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Illustration by Bailey Mariner

Our relationships take up a massive chunk of our lives. We spend a great deal of our time and energy interacting with, or thinking about, other people — whether they’re close relationships with loved ones, working relationships, or interactions with strangers.

It’s no surprise that mental health challenges often affect these relationships. Obsessive-compulsive disorder (OCD) is no exception.

As someone with OCD, I’ve experienced this impact first-hand. Over the years, my relationships have been affected by my OCD symptoms, which have ranged from forcing myself to think positively to wringing my hands.

Relationship OCD is an unofficial OCD theme. When you live with this type of OCD, your close relationships — usually with your romantic partner, parent, or child — become the focus of your symptoms.

Let’s back up for a second: What is an OCD theme? OCD tends to focus on certain areas of your life. You don’t become obsessive and compulsive about everything, but about a few different things. For example, your focus could be on cleanliness, religion, or car accidents. These are all examples of OCD themes.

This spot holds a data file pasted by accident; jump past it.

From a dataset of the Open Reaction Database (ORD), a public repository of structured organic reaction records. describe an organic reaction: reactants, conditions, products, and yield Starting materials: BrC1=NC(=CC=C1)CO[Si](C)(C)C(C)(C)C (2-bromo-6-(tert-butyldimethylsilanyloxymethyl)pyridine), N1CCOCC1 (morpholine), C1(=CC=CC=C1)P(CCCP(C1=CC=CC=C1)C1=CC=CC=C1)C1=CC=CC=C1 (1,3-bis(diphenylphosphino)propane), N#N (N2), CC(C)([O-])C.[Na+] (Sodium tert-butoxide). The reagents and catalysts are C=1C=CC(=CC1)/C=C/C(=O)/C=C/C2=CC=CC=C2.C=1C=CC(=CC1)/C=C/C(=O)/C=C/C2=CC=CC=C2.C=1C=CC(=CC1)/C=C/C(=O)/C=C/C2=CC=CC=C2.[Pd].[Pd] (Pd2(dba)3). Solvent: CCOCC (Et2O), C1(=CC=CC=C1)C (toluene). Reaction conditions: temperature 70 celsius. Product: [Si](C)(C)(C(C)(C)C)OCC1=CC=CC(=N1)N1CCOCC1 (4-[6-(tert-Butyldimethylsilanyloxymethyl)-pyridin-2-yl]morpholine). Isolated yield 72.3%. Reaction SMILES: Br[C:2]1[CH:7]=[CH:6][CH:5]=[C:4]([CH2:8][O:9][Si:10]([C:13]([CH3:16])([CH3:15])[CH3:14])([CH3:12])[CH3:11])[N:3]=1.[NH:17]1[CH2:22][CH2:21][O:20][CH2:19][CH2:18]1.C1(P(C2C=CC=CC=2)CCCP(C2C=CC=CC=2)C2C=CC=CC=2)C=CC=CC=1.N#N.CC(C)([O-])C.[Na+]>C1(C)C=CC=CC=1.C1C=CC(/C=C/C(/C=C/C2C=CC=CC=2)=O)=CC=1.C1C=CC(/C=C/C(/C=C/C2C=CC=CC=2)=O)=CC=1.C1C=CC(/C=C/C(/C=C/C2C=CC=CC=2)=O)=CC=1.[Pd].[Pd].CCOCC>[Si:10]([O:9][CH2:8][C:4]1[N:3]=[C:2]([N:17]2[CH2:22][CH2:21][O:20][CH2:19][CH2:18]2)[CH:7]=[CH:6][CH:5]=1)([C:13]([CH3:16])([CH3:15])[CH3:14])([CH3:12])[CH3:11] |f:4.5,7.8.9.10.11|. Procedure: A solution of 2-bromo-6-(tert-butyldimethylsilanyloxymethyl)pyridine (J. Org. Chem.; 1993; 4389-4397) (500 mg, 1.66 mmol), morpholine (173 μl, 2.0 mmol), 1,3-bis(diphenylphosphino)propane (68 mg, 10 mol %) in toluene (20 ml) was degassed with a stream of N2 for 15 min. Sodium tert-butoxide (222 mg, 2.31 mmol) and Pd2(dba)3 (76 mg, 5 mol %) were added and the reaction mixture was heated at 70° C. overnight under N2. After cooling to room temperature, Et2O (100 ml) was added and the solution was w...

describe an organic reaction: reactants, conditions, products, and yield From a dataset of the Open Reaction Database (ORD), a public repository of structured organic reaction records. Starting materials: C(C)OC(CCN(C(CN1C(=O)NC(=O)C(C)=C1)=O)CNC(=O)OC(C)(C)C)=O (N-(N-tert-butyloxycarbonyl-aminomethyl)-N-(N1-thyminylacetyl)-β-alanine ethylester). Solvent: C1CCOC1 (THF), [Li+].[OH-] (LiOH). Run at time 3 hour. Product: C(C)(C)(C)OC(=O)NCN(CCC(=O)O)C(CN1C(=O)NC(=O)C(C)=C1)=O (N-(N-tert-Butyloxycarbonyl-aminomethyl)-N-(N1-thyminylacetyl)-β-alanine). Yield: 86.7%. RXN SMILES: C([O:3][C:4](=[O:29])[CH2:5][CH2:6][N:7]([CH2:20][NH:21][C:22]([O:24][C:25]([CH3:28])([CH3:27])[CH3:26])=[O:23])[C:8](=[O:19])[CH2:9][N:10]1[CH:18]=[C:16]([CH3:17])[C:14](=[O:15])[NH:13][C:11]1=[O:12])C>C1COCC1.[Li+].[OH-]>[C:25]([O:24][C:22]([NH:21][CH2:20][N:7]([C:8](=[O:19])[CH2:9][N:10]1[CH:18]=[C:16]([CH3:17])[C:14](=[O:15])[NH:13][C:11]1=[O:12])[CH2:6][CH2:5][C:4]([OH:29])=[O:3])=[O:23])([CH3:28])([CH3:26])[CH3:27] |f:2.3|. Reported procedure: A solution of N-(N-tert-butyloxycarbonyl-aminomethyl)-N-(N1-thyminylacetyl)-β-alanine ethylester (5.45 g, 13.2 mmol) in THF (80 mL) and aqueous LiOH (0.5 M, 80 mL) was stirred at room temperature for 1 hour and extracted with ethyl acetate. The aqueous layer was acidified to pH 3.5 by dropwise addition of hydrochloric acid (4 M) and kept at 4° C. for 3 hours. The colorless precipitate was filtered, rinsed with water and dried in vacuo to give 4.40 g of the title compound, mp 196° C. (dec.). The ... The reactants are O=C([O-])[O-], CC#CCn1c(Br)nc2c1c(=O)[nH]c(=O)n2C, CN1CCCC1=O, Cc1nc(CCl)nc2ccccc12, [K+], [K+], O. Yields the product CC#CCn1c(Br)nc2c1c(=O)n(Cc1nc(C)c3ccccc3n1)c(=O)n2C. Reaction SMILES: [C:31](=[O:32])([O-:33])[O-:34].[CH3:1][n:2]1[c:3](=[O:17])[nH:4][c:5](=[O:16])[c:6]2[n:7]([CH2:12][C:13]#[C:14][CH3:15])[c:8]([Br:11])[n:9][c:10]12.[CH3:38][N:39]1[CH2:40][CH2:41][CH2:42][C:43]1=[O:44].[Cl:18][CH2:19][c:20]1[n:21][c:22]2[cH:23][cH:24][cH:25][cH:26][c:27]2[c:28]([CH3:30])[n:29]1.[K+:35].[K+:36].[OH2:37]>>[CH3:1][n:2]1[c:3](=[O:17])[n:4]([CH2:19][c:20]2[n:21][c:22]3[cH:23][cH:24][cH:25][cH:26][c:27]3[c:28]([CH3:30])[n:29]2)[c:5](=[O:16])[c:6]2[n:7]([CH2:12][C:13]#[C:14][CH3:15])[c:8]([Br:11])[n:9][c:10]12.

You might experience one theme or multiple themes, and the theme can change over time — for example, you might initially have obsessions and compulsions about contamination with germs, and later in life, you might develop obsessions and compulsions around harm and danger.

Relationship OCD — also called ROCD — involves intrusive thoughts and unwanted images about your loved one and your relationship, as well as compulsions you engage in to try to minimize or cancel those obsessions.

Most of us worry about our loved ones and relationships from time to time. With ROCD, your thoughts will be deeply distressing and time-consuming.

If your ROCD focuses on your romantic partnership, for example, you might experience obsessive thoughts like:

  • Is my partner the one for me?
  • Is my partner really in love with me, or are they just pretending?
  • What are my partner’s flaws? Is it possible to get past them?
  • Am I really in love?

People with ROCD also have compulsions. Sometimes, these compulsions aren’t logically related to the thoughts: We might pace, hum a tune, or do a gesture compulsively. Sometimes, OCD compulsions are more obvious.

With ROCD vary but may include:

  • “testing” your love for your partner by looking at pictures of other attractive people
  • asking for reassurance from your partner or others
  • excessively researching the topic of relationships

ROCD is not an official diagnosis in the Diagnostic and Statistical Manual of Mental Disorders (DSM-5) — themes are not considered separate disorders from one another. All themes are different manifestations of OCD.

For one, I find it hard to disclose that I have OCD. Most people have heard of OCD, and most people think they understand what OCD looks like, but few do.

When I tell people I have OCD, some people doubt my diagnosis. Others assume I’d act differently from how I do act: they expect me to be overly fastidious and germophobic, which I am not.